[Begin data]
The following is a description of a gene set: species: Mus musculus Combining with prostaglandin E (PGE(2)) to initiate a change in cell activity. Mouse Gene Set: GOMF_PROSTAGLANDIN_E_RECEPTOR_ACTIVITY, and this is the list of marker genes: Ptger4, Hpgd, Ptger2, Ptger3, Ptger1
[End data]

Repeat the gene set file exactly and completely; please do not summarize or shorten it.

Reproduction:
The following is a description of a gene set: species: Mus musculus Combining with prostaglandin E (PGE(2)) to initiate a change in cell activity. Mouse Gene Set: GOMF_PROSTAGLANDIN_E_RECEPTOR_ACTIVITY, and this is the list of marker genes: Ptger4, Hpgd, Ptger2, Ptger3, Ptger1